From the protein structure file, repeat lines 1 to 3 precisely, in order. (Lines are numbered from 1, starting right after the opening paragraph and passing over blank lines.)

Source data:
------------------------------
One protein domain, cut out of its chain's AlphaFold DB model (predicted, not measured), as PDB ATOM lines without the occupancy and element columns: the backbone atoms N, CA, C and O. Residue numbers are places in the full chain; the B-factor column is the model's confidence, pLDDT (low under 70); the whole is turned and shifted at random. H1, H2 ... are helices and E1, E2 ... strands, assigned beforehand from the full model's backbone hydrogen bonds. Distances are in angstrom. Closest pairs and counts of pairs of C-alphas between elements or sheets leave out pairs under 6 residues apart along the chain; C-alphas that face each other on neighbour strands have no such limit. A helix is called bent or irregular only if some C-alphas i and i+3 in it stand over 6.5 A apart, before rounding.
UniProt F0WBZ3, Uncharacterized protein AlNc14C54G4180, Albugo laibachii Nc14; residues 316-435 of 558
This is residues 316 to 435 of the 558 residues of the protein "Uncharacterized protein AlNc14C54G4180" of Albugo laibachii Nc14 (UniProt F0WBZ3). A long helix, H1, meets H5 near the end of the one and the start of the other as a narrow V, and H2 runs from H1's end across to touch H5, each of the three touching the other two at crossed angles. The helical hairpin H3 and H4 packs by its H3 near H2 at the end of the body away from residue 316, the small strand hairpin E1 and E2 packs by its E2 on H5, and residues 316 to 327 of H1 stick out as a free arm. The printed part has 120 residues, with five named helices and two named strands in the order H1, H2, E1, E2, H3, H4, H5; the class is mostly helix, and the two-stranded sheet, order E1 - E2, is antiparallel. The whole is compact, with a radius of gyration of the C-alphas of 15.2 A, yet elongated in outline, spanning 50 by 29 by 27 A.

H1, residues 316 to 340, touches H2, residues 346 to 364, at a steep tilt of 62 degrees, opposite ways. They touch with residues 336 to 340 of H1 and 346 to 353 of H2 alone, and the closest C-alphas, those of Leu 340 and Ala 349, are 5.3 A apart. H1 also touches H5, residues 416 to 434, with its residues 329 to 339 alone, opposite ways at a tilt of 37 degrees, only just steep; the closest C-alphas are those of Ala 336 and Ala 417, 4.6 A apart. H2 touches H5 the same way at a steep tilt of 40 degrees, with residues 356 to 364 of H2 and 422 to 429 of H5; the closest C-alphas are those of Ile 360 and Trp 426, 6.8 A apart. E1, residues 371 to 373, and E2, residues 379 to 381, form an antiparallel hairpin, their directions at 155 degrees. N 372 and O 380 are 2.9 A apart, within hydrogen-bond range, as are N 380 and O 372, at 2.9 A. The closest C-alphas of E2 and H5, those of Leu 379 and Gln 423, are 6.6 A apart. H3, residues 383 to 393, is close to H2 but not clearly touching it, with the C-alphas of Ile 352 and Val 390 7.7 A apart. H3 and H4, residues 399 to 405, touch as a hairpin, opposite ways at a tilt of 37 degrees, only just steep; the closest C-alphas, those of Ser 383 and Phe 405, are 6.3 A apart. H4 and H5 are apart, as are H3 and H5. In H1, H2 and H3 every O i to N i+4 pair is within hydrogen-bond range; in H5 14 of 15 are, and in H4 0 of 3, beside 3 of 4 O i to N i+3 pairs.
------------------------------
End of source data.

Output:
UniProt F0WBZ3, Uncharacterized protein AlNc14C54G4180, Albugo laibachii Nc14; residues 316-435 of 558
This is residues 316 to 435 of the 558 residues of the protein "Uncharacterized protein AlNc14C54G4180" of Albugo laibachii Nc14 (UniProt F0WBZ3). A long helix, H1, meets H5 near the end of the one and the start of the other as a narrow V, and H2 runs from H1's end across to touch H5, each of the three touching the other two at crossed angles. The helical hairpin H3 and H4 packs by its H3 near H2 at the end of the body away from residue 316, the small strand hairpin E1 and E2 packs by its E2 on H5, and residues 316 to 327 of H1 stick out as a free arm. The printed part has 120 residues, with five named helices and two named strands in the order H1, H2, E1, E2, H3, H4, H5; the class is mostly helix, and the two-stranded sheet, order E1 - E2, is antiparallel. The whole is compact, with a radius of gyration of the C-alphas of 15.2 A, yet elongated in outline, spanning 50 by 29 by 27 A.

H1, residues 316 to 340, touches H2, residues 346 to 364, at a steep tilt of 62 degrees, opposite ways. They touch with residues 336 to 340 of H1 and 346 to 353 of H2 alone, and the closest C-alphas, those of Leu 340 and Ala 349, are 5.3 A apart. H1 also touches H5, residues 416 to 434, with its residues 329 to 339 alone, opposite ways at a tilt of 37 degrees, only just steep; the closest C-alphas are those of Ala 336 and Ala 417, 4.6 A apart. H2 touches H5 the same way at a steep tilt of 40 degrees, with residues 356 to 364 of H2 and 422 to 429 of H5; the closest C-alphas are those of Ile 360 and Trp 426, 6.8 A apart. E1, residues 371 to 373, and E2, residues 379 to 381, form an antiparallel hairpin, their directions at 155 degrees. N 372 and O 380 are 2.9 A apart, within hydrogen-bond range, as are N 380 and O 372, at 2.9 A. The closest C-alphas of E2 and H5, those of Leu 379 and Gln 423, are 6.6 A apart. H3, residues 383 to 393, is close to H2 but not clearly touching it, with the C-alphas of Ile 352 and Val 390 7.7 A apart. H3 and H4, residues 399 to 405, touch as a hairpin, opposite ways at a tilt of 37 degrees, only just steep; the closest C-alphas, those of Ser 383 and Phe 405, are 6.3 A apart. H4 and H5 are apart, as are H3 and H5. In H1, H2 and H3 every O i to N i+4 pair is within hydrogen-bond range; in H5 14 of 15 are, and in H4 0 of 3, beside 3 of 4 O i to N i+3 pairs.